Hanover is bustling. The city is easily three times the size of San Antonio, with much of the growth recent. But I cannot enjoy the city.
I should have refused to come on this journey with the Koehlers. While Mr. K appears the kindest, most generous gentleman to you, the gentleman part rapidly dissipates with drink. And, with no business demands to distract him during the crossing, drink he did. He was outrageously inebriated by the end of dinner each night. So much so that, when I would come to their table to check, Mrs. K was eager to be wheeled away to her cabin. Of course, she never once spoke of it.
Emmy was right. She loves San Antonio. The temperature might be 98 degrees, even this late in the day, but the heat rising off the streets in New York City is more oppressive. And the people there always press in closer and closer, no matter how hot.
She longs to break into a joyous skip as she turns onto Hunstock Street. Her street.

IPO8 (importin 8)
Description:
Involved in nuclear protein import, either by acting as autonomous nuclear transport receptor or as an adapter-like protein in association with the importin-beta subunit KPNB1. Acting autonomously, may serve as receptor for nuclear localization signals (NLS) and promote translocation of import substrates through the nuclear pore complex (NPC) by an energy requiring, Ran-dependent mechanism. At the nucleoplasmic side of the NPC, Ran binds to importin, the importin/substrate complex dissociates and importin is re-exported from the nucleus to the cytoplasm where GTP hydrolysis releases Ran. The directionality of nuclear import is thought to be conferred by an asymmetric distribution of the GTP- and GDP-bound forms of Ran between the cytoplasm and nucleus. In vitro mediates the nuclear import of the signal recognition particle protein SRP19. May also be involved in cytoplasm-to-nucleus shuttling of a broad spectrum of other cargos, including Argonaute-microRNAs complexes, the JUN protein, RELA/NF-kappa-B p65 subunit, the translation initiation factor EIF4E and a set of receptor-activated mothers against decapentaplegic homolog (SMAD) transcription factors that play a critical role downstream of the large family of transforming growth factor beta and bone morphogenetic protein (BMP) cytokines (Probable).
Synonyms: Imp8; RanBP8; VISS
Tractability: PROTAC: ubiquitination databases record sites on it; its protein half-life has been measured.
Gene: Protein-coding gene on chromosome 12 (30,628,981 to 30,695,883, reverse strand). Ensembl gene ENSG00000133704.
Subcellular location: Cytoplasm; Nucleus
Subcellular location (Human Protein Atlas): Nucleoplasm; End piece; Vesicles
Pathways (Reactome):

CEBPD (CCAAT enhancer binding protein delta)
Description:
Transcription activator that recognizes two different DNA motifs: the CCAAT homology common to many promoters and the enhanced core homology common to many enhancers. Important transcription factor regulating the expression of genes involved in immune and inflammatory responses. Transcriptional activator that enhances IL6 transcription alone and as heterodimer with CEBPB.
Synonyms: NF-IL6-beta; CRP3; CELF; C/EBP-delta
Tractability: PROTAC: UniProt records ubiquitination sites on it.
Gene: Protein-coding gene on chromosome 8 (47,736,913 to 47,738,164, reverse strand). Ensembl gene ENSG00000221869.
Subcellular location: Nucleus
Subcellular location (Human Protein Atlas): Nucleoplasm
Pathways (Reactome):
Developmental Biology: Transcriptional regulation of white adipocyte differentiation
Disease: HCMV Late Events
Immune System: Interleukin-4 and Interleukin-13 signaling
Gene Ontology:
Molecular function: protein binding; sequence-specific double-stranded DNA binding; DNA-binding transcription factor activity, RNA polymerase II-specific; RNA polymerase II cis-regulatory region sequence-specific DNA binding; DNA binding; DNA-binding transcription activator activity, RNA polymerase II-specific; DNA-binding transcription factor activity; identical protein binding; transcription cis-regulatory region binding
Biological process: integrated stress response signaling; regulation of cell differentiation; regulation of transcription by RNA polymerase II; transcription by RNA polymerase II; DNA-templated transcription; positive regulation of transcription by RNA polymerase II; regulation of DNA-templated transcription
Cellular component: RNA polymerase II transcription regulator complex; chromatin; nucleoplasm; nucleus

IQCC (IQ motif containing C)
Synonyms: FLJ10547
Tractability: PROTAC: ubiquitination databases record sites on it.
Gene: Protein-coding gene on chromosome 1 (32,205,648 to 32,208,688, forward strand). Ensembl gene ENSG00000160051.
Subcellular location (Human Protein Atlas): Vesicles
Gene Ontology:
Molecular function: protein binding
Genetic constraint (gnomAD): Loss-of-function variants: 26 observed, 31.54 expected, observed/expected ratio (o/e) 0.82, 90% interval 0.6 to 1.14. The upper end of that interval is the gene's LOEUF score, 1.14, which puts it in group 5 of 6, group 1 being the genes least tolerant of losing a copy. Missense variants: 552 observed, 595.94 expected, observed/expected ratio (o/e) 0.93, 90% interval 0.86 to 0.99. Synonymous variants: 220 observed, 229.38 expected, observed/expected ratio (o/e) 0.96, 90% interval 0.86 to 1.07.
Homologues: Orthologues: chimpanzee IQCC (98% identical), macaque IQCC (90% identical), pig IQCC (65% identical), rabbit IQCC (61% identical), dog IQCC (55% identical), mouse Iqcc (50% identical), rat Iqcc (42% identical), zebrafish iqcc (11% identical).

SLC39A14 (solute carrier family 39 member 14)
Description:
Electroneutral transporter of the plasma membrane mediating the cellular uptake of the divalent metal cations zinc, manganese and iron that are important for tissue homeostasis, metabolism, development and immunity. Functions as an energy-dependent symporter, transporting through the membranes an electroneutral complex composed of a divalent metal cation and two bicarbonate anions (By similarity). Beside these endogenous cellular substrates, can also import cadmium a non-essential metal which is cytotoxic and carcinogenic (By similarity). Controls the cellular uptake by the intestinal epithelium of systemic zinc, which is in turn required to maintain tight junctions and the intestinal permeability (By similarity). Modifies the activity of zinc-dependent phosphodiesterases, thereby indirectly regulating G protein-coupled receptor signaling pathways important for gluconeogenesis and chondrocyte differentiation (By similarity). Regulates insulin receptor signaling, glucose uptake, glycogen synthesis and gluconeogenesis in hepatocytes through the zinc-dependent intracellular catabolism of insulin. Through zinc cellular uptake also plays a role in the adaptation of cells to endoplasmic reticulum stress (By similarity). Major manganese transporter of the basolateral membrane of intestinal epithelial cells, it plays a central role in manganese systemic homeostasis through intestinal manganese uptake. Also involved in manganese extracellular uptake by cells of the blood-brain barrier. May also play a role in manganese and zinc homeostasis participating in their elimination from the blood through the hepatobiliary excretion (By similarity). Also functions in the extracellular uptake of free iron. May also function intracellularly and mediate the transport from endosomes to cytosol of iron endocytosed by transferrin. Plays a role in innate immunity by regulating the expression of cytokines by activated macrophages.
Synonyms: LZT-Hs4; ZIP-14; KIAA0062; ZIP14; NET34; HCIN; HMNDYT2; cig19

Herr Cordt tips his hat to her as he hurries the opposite way. Her street. Her neighbor. Her neighbor who has lived here for 20 years, yet still speaks only German.
The fireworks were unbelievably spectacular last night, but the throngs of spectators pushing and shoving against me in the heat were unbearable. While the Statue of Liberty is welcoming, New York City is more a holding pen for the “huddled masses” than a place one can actually “breathe free.”
Forty-eight stars now fly on the American flag; yet I have only experienced one state, more accurately only one city. Your invitation to join you will change that tomorrow. The government’s announcement that the goddess of liberty, who has long reigned over the nickel coin, is to be replaced by a buffalo and an Indian head seems symbolic of my impending journey.